Unclear on a project topic? Check out the Frequently Asked Questions below.

Does this mean that the Town of Ajax will be installing stone along the entire shoreline?

No. The concepts here only represent the options best suited to provide the area with long-term erosion protection. While high priority areas along the waterfront may require installing their recommended erosion protection option, low priority areas may not be changed at all.  

Will we lose access to existing public beaches?

During analysis, beach areas (like Paradise Beach) along the waterfront were determined to be lower priority than parts of the shoreline with high or very sheer bluffs. This means that for the most part, beach areas will not have to be closed or changed to protect the shoreline from erosion damage. Some areas of existing beach may need to be addressed for long-term protection, but any work done will be weighed against environmental and social impacts, as well as feedback received from the public during this review process.  

What is the timeline for this work?

For a timeline for the Environmental Assessment process, please see this page.

Any work along the shoreline will depend on how urgently erosion protection is needed and how much funding is expected to be available. Additionally, completing plans for the shoreline will require confirming designs and securing the necessary permits and official approvals.

Is it possible to address erosion by adding plants instead of stone?

Although vegetation can help address erosion issues in some situations, studies have shown that vegetation is not effective in what is called an open coast environment, where shorelines are exposed to full wave action. Coastal conditions in open coast environments like the Ajax Waterfront shoreline are too intense to be addressed with only vegetation. However, adding plant life as part of erosion protection plans may be considered during the detailed designs of some options, particularly when considering restoration activities. 

Why are some areas with higher rates of erosion not recommended for immediate work?

Areas were prioritized based on the impact of erosion to amenities and infrastructure. Some reaches have a higher erosion rate, but infrastructure is either not impacted or can be relocated further inland (like the Waterfront Trail). Some reaches have a lower erosion rate, but contain infrastructure that cannot be easily moved (like Rotary Park Pavilion).

Recommendations for each reach were made from a technical perspective and may change due to funding, feedback or other municipal considerations.

How can I receive updates on this project?

You can check out our website for regular updates of major milestones.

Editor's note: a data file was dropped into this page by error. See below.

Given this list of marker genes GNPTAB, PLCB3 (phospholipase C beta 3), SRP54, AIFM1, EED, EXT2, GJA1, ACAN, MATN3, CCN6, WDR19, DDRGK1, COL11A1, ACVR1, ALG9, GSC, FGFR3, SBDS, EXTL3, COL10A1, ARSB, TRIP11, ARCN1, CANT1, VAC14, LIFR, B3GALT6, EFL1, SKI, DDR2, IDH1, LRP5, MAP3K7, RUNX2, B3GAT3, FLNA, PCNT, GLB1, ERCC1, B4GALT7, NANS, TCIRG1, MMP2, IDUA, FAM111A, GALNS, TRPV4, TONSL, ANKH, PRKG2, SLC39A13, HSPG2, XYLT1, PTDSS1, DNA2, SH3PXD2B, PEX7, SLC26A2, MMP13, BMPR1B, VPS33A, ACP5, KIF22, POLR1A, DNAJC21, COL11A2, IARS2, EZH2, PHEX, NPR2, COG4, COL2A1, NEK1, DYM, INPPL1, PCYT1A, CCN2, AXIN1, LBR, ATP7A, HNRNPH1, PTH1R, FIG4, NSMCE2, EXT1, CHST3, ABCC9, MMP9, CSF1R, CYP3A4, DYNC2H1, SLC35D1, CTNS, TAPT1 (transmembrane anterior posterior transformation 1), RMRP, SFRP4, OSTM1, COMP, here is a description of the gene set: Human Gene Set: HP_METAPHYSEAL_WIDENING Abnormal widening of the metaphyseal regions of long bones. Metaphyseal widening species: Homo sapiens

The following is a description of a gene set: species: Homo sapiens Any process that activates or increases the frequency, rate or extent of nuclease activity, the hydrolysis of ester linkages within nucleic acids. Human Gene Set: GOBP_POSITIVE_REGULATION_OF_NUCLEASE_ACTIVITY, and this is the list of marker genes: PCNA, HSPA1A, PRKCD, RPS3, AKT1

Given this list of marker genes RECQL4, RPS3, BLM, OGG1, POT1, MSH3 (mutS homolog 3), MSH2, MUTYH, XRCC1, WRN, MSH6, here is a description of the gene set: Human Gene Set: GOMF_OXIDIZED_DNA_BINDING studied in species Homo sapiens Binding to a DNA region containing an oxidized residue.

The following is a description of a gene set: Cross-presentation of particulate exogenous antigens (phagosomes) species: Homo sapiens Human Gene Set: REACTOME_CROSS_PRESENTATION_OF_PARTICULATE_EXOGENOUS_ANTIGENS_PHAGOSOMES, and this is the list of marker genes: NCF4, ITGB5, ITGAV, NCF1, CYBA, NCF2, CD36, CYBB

You can also join the mailing list

Will this project consider updating the trail, adding amenities (e.g. benches), etc.?

While specific changes to the trail (e.g. realignment) will be considered during the detailed design phase, the focus of this project is to address erosion and flooding along the shoreline. Other amenities may be added to the detailed designs based on need and the Town’s available funding. 

Will this prevent flooding at Paradise Beach?

Unfortunately, addressing flooding at Paradise Beach would require raising the area around it above flood water levels which would be prohibitively expensive and negatively affect access to the beach. However, exploring ways to improve drainage in the area could be incorporated into the detailed design phase of work. A ‘do nothing’ alternative is currently recommended for the beach as shoreline protection, with the potential for regular erosion-specific monitoring to formally document the condition. 

What are the exact specifications for the recommended options at each reach?

The concept options shown through this platform and discussed during the presentation are high-level with typical dimensions noted. Site-specific measurements will be determined through the detailed design phase based on the most preferred alternative. Significant deviations from the concept designs presented are not anticipated based on current study-wide site conditions.  

At this phase of the Environmental Assessment process, the concept options shown are examples and their dimensions are not yet tailored for the specific site. Once preferred options are chosen based on feedback, site specific measurements will be determined for each structure during the detailed design phase. While only basic dimensions are shown here, significant changes to structure shapes and sizes are not anticipated based on analysis of the study area conditions. 

How will Species at Risk (like the bank swallow) be considered during the design process?

Protecting sensitive species was an important part of the concept design phase. Species at Risk were considered during the concept design phase as part of the site-specific ranking to determine which concepts were recommended for the area. Measures to ensure Species at Risk are not negatively impacted will be further considered during the approval of detailed designs.  

How much will it cost, and how will the work be funded?

Construction of these projects will be funded by the Town of Ajax. The total cost of implementing all preliminary recommendations is not realistic based on anticipated municipal budgets, therefore sites will be prioritized based on anticipated erosion rates, observed erosion rates, and available sources of funding. Some areas recommended as low priority sites may not be implemented at all, depending on site conditions. 

While the Do Nothing alternative is the least expensive of all the recommended options, there are still costs associated with maintenance and monitoring to ensure continued safe use of shoreline amenities.